An Arizona Department of Corrections, Rehabilitation and Reentry lieutenant has filed a whisteblower complaint claiming that Director David Shinn has forbidden staff from wearing masks and other protective equipment in the state prisons.
The complaint filed by Lt. Mark Hasz was signed March 26 and sent Tuesday morning to Shinn, Governor Doug Ducey’s office, and Arizona Department of Health Services Director Cara Christ.
Hasz claimed Shinn personally told staff during a townhall meeting at Lewis Prison last week that they couldn’t wear their own PPE (personal protective equipment).
“I was shocked at the response,” Hasz’s complaint states. “Director Shinn confirmed that he had given the order forbidding staff from bringing in and wearing their own PPE.”
Hasz also said Shinn gave the order because he believed the masks would scare the inmates.
“The reasoning is ridiculous and Director Shinn’s decision is putting the health of the staff, inmates and the general public at increased risk,” according to the complaint.
For weeks, ABC15 has reported on the growing concern about the lack of essential cleaning and protective equipment for staff and inmates.
On March 25, an officer inside the prison’s Alhambra intake unit, located in Phoenix, told ABC15 that staff were forced to come in close contact with quarantined inmates for hours.
Those quarantined inmates are kept about 25 to a single room for 14 days while transitioning from jails to prison.
“(The room) is 40 by 23 feet. They’re all packed. It’s uncomfortable for them, and it’s uncomfortable for us,” said one officer, who asked to remain anonymous for fear of retaliation. “We have to work there. We have to feed them. We cannot wear masks… We’re around them the whole eight hours. Some officers are working 16 hours.”
The officer continued, “I just see everyone coughing, and you know a bunch of inmates in there. Just coughing. Some of them stated they were sick, and you know they had symptoms of the flu. They weren’t feeling good, and they were packed back there.”
Carlos Garcia, executive director of the Arizona Correctional Peace Officers Association, has repeatedly sent messages to state officials about the lack of protective equipment.
He said most of those messages have been ignored or brushed aside.
In a statement to ABC15 last week, prison officials said the lack of PPE is not unique and across the country corrections departments are in short supply.
“According to the CDC, masks are only to be worn by patients with the virus, and medical professionals treating those patients,” a spokesperson wrote in an email. “The best advice by the CDC and ADHS is to wash hands frequently and wipe down common areas.”
The whistleblower complaint stunned Rep. Kirsten Engel.
“If that’s true that is shocking,” Engel said. “That is a really high concern. That shows we just can’t have confidence they are doing the right thing. And that is really scary.”
Engel and three other state lawmakers, Reps. Diego Rodriguez, Domingo Degrazia, and Jennifer Pawlik, sent a letter to prison officials this week demanding to know more about the department’s plans and preparations for an outbreak.
“The main purpose is really to tell the department that the public needs to know. It’s been way too much of a black box,” Engel said. “Otherwise it’s just rumor and innuendo and everybody is just in the dark.”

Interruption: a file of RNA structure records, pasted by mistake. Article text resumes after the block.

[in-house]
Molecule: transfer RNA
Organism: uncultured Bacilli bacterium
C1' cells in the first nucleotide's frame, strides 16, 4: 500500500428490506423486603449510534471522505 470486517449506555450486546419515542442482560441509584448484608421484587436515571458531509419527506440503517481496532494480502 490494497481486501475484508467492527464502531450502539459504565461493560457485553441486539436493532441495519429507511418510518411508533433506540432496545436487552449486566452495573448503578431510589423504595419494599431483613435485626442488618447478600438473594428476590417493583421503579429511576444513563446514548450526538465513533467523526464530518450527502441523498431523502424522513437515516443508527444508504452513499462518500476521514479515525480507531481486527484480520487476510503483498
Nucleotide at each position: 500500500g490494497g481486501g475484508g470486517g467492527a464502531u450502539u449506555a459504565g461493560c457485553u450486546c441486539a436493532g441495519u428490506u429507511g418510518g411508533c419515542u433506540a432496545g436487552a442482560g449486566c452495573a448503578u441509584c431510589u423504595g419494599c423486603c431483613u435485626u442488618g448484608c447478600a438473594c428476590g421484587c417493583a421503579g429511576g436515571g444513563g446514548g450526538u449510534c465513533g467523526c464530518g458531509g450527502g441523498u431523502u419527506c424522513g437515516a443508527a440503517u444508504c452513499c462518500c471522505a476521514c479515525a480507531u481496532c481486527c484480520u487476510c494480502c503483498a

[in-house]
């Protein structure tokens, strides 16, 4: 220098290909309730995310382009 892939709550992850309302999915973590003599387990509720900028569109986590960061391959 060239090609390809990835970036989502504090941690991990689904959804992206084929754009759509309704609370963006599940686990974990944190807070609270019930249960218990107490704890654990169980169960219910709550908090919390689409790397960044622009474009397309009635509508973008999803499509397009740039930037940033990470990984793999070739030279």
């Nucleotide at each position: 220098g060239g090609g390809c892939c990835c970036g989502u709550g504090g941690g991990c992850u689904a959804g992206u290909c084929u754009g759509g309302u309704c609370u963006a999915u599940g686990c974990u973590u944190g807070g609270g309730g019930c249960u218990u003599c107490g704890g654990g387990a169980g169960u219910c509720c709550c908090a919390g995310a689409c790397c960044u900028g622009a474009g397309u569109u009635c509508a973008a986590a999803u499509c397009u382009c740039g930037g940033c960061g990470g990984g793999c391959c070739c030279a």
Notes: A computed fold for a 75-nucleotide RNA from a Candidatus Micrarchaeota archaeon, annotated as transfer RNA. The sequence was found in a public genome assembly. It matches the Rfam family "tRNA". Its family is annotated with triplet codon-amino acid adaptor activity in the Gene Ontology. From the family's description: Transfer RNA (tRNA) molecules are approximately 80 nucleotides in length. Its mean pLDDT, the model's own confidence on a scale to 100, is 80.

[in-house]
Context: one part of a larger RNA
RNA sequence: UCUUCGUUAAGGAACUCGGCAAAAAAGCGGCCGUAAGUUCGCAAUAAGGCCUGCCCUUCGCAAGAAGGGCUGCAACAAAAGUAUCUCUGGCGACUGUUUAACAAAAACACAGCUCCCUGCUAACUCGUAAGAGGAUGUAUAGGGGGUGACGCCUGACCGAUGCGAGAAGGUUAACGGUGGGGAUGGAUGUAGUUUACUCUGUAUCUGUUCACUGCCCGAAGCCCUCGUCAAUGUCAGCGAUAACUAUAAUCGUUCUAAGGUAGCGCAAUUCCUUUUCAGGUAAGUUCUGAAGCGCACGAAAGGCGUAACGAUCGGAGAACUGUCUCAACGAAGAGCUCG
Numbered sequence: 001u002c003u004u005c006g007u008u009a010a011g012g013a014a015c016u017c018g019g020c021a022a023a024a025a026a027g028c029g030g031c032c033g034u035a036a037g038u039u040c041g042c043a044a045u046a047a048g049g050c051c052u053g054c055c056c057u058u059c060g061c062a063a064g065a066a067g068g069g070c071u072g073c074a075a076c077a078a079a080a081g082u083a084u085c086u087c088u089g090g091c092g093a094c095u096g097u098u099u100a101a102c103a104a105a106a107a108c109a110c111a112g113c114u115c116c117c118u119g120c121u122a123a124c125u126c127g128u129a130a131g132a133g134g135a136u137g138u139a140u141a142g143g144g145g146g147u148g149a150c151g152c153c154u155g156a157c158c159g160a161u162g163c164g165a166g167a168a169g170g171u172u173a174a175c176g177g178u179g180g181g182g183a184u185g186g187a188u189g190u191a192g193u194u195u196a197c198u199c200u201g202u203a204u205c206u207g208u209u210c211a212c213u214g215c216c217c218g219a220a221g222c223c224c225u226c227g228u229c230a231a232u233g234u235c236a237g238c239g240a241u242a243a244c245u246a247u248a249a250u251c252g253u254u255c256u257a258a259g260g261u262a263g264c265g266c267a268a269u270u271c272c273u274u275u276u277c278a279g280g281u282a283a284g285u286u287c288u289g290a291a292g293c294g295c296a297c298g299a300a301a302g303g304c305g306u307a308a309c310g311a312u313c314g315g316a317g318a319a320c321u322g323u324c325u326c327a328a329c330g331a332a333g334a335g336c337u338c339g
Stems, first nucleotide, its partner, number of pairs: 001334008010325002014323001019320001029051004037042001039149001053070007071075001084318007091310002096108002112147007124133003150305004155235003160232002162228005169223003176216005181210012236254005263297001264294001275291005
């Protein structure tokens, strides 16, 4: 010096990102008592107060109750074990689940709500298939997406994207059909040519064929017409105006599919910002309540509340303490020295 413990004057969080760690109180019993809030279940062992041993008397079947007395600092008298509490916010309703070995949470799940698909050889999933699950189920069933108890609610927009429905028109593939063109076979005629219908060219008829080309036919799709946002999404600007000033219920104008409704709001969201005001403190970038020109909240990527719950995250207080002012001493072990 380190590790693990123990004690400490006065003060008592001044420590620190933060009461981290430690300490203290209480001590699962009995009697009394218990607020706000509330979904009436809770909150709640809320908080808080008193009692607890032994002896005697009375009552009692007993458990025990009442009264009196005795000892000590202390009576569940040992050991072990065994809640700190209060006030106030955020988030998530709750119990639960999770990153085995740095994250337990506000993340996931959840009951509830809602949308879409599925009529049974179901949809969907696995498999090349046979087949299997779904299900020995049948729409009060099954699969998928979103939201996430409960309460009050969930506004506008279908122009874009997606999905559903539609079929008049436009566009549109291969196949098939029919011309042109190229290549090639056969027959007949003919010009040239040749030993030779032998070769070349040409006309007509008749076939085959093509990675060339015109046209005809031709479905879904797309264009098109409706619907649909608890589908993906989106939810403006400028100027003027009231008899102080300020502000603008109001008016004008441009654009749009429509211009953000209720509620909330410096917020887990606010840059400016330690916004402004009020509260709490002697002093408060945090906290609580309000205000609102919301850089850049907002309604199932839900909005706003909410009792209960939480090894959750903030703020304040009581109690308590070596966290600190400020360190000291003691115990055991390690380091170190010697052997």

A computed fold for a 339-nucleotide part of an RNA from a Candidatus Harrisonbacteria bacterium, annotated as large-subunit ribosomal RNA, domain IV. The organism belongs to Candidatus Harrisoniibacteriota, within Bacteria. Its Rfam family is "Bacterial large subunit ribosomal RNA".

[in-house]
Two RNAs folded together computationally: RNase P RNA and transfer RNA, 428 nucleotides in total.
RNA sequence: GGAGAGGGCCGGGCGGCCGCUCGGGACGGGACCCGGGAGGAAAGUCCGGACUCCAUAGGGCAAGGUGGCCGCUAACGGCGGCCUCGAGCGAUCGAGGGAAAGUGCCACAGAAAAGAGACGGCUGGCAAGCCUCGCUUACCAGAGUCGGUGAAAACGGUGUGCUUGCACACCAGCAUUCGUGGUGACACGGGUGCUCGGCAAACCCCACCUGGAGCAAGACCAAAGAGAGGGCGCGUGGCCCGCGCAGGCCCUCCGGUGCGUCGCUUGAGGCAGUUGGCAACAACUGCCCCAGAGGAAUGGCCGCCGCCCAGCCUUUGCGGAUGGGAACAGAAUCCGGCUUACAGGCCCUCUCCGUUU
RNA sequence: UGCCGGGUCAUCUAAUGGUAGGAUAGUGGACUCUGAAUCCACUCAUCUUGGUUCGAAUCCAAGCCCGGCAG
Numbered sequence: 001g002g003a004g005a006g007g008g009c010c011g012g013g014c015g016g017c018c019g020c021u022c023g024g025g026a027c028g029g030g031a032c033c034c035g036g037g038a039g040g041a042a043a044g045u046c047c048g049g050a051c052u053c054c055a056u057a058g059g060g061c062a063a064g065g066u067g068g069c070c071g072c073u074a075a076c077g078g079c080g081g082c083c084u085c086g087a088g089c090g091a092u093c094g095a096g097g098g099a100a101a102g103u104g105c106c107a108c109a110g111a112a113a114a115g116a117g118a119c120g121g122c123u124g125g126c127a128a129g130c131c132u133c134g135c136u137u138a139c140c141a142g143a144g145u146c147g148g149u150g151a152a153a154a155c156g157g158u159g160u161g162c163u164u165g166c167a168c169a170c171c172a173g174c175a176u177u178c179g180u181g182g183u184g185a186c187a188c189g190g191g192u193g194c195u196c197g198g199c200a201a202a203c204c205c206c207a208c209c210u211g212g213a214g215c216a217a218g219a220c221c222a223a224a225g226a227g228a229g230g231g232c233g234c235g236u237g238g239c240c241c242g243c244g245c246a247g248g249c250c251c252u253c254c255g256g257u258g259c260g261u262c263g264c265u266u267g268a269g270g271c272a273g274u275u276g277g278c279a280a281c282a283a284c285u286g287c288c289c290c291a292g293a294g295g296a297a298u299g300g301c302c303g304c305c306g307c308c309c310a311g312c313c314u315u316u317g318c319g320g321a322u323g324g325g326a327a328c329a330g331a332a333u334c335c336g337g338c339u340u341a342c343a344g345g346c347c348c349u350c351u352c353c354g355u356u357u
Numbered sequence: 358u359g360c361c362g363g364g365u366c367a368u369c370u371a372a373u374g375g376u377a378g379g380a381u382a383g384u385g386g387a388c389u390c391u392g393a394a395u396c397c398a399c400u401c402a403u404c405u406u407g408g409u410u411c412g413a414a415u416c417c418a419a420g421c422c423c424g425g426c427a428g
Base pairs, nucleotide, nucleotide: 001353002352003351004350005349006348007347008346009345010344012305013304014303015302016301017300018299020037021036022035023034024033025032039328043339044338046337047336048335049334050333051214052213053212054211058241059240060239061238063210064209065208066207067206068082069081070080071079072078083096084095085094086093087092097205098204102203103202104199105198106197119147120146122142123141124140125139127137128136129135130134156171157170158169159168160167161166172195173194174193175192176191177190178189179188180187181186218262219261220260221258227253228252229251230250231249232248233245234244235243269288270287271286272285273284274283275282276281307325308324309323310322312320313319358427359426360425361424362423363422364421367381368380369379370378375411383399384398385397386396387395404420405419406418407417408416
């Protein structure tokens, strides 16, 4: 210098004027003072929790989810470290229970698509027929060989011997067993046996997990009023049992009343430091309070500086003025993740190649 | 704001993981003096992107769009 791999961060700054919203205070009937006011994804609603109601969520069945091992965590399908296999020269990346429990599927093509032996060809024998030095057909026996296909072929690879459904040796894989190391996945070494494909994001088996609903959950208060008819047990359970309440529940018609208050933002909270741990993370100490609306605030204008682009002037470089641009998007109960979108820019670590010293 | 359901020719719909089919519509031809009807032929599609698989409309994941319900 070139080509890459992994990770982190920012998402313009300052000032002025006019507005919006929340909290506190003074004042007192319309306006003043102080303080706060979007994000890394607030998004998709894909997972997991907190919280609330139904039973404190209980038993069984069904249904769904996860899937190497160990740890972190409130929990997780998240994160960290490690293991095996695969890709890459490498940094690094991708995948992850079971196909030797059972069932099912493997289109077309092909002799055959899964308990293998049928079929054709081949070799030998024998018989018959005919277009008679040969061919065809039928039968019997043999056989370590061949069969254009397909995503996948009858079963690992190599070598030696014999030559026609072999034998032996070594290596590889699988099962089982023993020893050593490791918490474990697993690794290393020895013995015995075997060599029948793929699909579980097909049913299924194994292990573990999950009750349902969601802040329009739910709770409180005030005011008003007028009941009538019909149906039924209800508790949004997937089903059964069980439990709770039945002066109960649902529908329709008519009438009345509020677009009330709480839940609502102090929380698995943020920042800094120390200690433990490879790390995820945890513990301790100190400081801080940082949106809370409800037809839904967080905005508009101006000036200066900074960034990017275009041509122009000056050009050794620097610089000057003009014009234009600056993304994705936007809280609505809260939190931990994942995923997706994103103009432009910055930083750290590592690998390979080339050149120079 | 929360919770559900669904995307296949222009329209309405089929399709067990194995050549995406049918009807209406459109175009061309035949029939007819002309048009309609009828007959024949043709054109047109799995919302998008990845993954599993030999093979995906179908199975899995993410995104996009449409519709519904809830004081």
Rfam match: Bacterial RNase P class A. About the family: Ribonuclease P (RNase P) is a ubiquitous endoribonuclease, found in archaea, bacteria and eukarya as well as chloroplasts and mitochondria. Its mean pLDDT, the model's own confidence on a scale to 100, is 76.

Even attorneys who are court-appointed to represent every state inmate in regards to healthcare are struggling to get timely and accurate information.
“We had asked the department of corrections to tell us the names of all of the people who are incarcerated in the prison that they have tested for COVID-19, and the state is refusing to provide us with that information,” said Corene Kendrick, an attorney with the Prison Law Office.
Kendrick has filed a motion with a federal judge, who is overseeing the class-action lawsuit brought by the Prison Law Office and ACLU.
She hopes the judge will order the state to provide more information, especially since she learned the most recent number of tested inmates from an ABC15 report last week.
“There’s such a shortage of tests right now in the community in Arizona. And the guidelines are so strict for who even gets tested, that if a person is getting tested, then he or she had some pretty serious symptoms,” Kendrick said. “So we want to be able to monitor the condition of the incarcerated people.”
Kendrick, lawmakers, inmates, and officers told ABC15 they don’t feel they are getting accurate and timely information.
The Arizona Department of Corrections lags other states when it comes to posting daily updates, data, and statistics regarding COVID-19.
In the most recent update on Monday, the department announced it reached an agreement with all Arizona county sheriff’s to suspend the intake of newly-convicted jail inmates.
But that announcement and agreement was apparently half-baked.
Maricopa County Sheriff Paul Penzone pushed back in a statement saying he had not agreed to those conditions.
“I am highly concerned as we are now required to assume a greater burden in our custody division,” Penzone said. “The consistent process regarding transfer of inmates to the prison system upon sentencing is critical in the management of our inmate population. Imposing this additional burden on the fourth largest jail system in the country will adversely affect safety for our staff and the inmate population. Our relationship is predicated on balance and consistency. This is neither.”
Contact ABC15 Investigator Dave Biscobing at dave@ABC15.com.